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Cañadas Canyonlike Valleys and Montañas del Oriente by Mexico-Guatemala Border

15.9N 90.6W

February 15th, 2012 Category: Mountains

Mexico - January 3rd, 2012

This APM image shows a change from mountains to flat terrain by the border of Chiapas, Mexico and Guatemala. Visible in the upper left quadrant is the Lacandon Jungle (Spanish: Selva Lacandona), an area of rainforest which stretches from Chiapas, Mexico into Guatemala and into the southern part of the Yucatán Peninsula. The heart of this rainforest is located in the Montes Azules Biosphere Reserve in Chiapas near the border with Guatemala in the Montañas del Oriente region of the state.

The Lacandon has approximately 1.9 million hectares stretching from southeast Chiapas into northern Guatemala and into the southern Yucatán Peninsula. The Chiapas portion is located on the Montañas del Oriente (Eastern Mountains) centered on a series of canyonlike valleys called the Cañadas, between smaller mountain ridges oriented from northwest to southeast. It is bordered by the Guatemalan border on two sides with Comitán de Domínguez to the southwest and the city of Palenque to north.

The dark red spot near the right edge of the image is the Laguna Lachuá, a Karstic lake in Guatemala. It is located in the middle of a national park covered with tropical rain forest, northwest of Cobán, near the border between the departments of Alta Verapaz and El Quiché. The lake is near circular in shape and is probably a cenote or doline. The Peyan river forms the principal water inflow and the Lachua river its main outflow.

West Bengal, India, from Himalayas to Gangetic Plain

November 18th, 2011 Category: Mountains, Rivers

India - November 9th, 2011

This APM image shows rivers flowing down from the Himalayas in India and Bhutan (upper right), and across the Indian state of West Bengal, into Bangladesh.

As one can see from the contrast in this image, West Bengal encompasses two broad natural regions: the Gangetic Plain in the south and the sub-Himalayan and Himalayan area in the north.

The state has a total area of 88,752 square kilometres (34,267 sq mi). The Darjeeling Himalayan hill region in the northern extreme of the state belongs to the eastern Himalayas.  The narrow Terai region separates this region from the plains, which in turn transitions into the Ganges delta towards the south.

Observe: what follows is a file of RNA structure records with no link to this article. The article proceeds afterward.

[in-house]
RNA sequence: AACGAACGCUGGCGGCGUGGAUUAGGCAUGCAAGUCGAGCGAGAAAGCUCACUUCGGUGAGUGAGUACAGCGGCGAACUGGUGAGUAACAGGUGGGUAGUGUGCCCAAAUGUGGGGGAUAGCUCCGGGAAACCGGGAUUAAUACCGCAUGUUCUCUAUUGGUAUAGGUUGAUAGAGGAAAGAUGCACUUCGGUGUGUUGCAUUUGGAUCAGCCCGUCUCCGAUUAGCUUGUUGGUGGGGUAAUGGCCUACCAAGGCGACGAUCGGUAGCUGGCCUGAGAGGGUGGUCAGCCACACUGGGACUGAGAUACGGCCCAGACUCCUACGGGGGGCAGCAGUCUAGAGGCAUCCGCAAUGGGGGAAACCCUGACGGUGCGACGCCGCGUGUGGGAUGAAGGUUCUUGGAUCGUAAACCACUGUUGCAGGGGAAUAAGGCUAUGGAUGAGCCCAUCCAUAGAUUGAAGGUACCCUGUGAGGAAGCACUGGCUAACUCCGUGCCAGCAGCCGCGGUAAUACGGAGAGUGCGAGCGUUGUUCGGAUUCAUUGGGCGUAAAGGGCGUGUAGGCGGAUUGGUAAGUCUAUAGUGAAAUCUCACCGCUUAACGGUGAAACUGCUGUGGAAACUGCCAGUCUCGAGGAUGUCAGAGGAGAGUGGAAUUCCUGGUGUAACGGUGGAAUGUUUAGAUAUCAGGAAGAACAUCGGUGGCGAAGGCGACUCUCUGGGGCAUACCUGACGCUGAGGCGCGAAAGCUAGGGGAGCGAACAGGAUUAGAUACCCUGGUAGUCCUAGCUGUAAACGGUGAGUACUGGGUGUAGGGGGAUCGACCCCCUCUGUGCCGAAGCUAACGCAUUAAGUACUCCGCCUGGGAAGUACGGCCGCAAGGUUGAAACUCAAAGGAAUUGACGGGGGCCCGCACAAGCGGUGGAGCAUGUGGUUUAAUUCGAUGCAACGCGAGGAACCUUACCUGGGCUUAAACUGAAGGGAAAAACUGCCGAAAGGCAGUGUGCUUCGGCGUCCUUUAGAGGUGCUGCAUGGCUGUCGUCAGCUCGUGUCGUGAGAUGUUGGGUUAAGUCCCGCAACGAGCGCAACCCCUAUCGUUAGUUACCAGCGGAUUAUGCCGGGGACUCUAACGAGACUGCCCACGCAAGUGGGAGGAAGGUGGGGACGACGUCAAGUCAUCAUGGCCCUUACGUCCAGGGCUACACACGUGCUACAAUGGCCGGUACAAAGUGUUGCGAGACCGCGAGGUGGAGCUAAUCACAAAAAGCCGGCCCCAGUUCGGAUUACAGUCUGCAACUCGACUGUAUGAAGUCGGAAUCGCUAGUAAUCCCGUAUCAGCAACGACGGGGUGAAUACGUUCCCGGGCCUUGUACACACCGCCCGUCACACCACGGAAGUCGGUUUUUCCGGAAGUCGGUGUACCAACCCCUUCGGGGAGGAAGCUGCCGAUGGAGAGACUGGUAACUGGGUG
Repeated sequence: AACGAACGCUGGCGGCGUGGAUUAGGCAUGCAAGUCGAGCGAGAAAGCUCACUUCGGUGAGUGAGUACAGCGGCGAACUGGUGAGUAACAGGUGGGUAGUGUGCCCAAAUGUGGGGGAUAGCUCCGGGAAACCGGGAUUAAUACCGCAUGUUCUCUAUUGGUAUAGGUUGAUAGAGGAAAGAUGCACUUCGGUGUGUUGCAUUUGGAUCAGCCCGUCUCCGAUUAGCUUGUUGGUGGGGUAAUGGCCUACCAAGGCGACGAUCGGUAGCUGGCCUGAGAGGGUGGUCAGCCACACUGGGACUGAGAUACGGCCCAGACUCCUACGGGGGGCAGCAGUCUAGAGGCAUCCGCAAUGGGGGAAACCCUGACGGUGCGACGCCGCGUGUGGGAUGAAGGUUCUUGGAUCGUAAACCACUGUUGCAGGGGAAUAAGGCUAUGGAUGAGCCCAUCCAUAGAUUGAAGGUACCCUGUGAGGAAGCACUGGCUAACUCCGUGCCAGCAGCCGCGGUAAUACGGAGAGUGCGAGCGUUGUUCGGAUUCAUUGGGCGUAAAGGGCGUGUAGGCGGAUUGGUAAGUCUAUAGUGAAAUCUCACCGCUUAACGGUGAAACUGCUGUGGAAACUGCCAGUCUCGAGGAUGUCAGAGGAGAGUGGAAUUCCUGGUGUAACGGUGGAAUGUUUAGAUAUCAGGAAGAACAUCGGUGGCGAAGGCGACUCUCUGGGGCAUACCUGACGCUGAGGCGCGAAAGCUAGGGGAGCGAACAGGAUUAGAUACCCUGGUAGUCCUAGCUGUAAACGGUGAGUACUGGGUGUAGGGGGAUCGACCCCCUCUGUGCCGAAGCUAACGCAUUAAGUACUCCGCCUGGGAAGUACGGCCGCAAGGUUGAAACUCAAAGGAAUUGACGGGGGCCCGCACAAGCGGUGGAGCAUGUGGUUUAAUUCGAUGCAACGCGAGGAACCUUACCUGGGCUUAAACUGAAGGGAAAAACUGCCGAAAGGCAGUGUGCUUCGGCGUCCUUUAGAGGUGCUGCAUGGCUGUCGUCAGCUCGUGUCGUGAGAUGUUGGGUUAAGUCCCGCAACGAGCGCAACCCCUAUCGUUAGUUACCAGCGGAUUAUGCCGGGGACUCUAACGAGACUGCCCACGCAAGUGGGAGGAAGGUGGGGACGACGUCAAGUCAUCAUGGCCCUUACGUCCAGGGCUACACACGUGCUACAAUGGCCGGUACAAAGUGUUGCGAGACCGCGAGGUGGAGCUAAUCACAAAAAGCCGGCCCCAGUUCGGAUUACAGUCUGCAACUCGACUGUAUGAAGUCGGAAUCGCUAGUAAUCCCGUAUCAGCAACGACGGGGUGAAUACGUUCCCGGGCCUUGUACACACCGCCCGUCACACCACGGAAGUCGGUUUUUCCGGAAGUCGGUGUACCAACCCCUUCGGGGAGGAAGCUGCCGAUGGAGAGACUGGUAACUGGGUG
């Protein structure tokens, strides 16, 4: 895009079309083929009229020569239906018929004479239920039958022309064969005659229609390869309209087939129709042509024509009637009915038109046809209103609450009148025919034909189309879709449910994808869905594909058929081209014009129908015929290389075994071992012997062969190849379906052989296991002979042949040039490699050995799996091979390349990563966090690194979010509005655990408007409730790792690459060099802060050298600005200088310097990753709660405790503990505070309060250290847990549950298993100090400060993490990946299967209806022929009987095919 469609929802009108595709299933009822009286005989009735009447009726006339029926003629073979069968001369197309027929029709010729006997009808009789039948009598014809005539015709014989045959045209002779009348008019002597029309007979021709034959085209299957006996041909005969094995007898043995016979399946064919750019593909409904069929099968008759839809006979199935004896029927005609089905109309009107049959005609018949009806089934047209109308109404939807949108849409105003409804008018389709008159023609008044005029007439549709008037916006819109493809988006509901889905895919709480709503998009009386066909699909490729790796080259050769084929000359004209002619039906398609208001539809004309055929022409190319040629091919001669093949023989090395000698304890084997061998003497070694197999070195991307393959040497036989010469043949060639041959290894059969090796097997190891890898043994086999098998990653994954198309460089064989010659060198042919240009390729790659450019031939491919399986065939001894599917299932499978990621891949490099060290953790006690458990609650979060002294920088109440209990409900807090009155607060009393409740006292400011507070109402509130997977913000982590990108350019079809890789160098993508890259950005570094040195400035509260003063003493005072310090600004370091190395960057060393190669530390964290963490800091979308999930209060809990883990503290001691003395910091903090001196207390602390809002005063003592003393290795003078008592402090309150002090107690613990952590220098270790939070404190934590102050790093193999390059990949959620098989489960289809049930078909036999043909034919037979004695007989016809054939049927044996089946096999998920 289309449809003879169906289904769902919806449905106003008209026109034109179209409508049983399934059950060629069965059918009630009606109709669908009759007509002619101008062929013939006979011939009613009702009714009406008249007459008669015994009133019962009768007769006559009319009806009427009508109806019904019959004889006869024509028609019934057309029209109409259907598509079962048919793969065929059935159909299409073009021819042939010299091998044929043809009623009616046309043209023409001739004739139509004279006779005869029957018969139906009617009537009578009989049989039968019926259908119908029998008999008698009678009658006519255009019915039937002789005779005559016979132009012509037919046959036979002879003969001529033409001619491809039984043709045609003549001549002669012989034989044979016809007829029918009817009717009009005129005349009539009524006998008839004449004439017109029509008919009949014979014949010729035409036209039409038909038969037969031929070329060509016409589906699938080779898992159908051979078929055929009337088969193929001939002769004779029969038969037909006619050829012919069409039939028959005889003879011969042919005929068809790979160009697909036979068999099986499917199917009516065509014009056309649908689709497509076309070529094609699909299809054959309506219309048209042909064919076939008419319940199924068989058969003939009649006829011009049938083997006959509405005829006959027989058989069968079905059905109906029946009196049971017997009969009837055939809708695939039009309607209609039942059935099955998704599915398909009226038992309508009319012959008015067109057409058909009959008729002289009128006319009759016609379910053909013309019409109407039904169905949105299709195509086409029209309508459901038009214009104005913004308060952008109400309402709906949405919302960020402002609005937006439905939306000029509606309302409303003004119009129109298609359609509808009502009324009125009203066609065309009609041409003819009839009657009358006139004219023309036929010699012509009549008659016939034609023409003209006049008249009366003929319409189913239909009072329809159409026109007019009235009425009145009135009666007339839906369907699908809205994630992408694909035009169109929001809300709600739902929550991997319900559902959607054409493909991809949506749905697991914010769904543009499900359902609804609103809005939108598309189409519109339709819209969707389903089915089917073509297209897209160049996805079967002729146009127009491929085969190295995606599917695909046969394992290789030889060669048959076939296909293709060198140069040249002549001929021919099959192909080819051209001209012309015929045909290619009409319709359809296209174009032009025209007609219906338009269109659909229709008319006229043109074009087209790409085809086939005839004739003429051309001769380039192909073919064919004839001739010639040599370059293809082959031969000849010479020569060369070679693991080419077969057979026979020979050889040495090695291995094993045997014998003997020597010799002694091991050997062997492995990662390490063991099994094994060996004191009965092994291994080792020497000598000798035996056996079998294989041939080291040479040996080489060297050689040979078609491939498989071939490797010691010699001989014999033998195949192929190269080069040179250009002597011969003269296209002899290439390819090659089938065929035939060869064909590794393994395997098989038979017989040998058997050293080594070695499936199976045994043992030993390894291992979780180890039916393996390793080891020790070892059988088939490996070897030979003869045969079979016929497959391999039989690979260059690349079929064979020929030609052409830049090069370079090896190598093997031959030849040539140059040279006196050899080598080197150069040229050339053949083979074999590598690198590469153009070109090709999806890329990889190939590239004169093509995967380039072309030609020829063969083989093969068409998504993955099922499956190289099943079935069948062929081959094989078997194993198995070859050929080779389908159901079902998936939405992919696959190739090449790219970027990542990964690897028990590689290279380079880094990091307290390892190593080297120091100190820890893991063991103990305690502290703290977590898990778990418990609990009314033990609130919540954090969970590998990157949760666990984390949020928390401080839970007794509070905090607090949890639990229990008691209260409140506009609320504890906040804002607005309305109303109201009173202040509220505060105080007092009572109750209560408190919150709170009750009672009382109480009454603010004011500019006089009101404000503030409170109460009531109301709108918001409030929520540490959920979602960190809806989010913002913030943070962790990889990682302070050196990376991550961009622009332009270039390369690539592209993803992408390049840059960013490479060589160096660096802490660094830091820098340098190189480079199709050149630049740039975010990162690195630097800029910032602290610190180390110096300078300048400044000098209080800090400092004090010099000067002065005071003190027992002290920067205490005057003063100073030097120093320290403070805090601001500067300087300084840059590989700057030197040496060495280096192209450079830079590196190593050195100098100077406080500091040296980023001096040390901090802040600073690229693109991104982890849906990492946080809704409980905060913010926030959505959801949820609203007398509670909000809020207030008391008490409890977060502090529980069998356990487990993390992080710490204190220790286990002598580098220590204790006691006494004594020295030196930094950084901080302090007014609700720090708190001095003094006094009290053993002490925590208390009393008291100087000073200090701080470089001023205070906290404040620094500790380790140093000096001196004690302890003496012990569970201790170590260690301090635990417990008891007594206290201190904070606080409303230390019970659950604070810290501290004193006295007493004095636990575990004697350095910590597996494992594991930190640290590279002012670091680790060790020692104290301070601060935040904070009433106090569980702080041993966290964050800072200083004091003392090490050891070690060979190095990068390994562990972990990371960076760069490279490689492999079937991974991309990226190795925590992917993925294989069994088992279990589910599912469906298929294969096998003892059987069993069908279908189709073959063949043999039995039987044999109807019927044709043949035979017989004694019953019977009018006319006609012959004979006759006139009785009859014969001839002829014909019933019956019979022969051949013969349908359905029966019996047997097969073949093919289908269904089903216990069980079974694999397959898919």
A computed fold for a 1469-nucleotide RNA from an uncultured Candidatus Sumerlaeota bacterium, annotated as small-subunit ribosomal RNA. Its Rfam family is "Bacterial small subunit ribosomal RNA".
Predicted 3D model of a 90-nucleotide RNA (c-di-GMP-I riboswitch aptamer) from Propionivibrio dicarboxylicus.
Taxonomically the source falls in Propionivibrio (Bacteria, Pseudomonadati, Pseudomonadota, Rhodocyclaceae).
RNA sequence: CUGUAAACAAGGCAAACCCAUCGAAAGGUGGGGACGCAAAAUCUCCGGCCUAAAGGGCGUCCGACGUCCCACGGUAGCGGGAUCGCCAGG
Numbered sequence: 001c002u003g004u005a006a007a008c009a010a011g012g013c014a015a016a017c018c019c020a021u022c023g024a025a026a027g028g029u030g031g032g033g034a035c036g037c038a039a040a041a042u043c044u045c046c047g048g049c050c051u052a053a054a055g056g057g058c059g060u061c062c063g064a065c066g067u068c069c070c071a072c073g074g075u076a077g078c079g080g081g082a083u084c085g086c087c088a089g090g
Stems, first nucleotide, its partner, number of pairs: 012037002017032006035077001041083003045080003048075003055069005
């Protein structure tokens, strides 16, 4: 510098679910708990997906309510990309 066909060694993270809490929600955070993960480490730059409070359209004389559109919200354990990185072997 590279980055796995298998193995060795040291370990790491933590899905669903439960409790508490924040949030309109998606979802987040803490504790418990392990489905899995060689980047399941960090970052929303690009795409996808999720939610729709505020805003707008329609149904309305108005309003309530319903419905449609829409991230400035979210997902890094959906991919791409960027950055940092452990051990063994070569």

Tasman and Forestier Peninsulas of Tasmania, Australia

43S 147.7E

November 8th, 2011 Category: Mountains

Australia - November 7th, 2011

Visible from the center to the bottom of this image are the Tasman Peninsula and the Forestier Peninsula, on the Australian island and state of Tasmania. The Tasman Peninsula (bottom) lies south and west of Forestier Peninsula, to which it is connected by an isthmus called Eaglehawk Neck. That isthmus is in turn is joined to the rest of Tasmania by another isthmus called East Bay Neck.

As can be observed by the contours of this APM image, Tasmania has ’rounded smooth’ mountain ranges similar to mainland Australia. The most mountainous region is the Central Highlands area, which cover most of the central west parts of the state. The central east area (the Midlands) is fairly flat, and is predominantly used for agriculture.

Jakarta on Northwest Coast of Java, Indonesia

6.2S 106.8E

October 10th, 2011 Category: Mountains

Indonesia - October 6th, 2011

This APM image shows Jakarta, the capital and largest city of Indonesia. Located on the northwest coast of Java, it has an area of 661 square kilometres (255 sq mi).

Jakarta’s position on Java’s northwest coast is at the mouth of the Ciliwung River on Jakarta Bay, which is an inlet of the Java Sea. Jakarta lies in a low, flat basin, averaging 7 metres (23 ft) above sea level; 40% of Jakarta, particularly the northern areas, is below sea level, while the southern parts are comparatively hilly.

Rivers flow from the Puncak highlands to the south of the city, across the city northwards towards the Java Sea. These rivers, combined with Jakarta’s low topography make it prone to flooding from swollen rivers in the wet season and high sea tides.

Rivers Flowing from Himalayas into Bangladesh

26.1N 89.4E

July 14th, 2011 Category: Mountains, Rivers

Bangladesh - July 12th, 2011

This APM image shows rivers flowing down from the Himalayas and into Bangladesh. The physical geography of Bangladesh is varied and has an area characterized by two distinctive features: a broad deltaic plain subject to frequent flooding, and a small hilly region crossed by swiftly flowing rivers.

The country has an area of 144,000 square kilometers and extends 820 kilometers north to south and 600 kilometers east to west. Roughly 80 % of the landmass is made up of fertile alluvial lowland called the Bangladesh Plain. The only exceptions to Bangladesh’s low elevations are the Chittagong Hills in the southeast, the Low Hills of Sylhet in the northeast, and highlands in the north and northwest.

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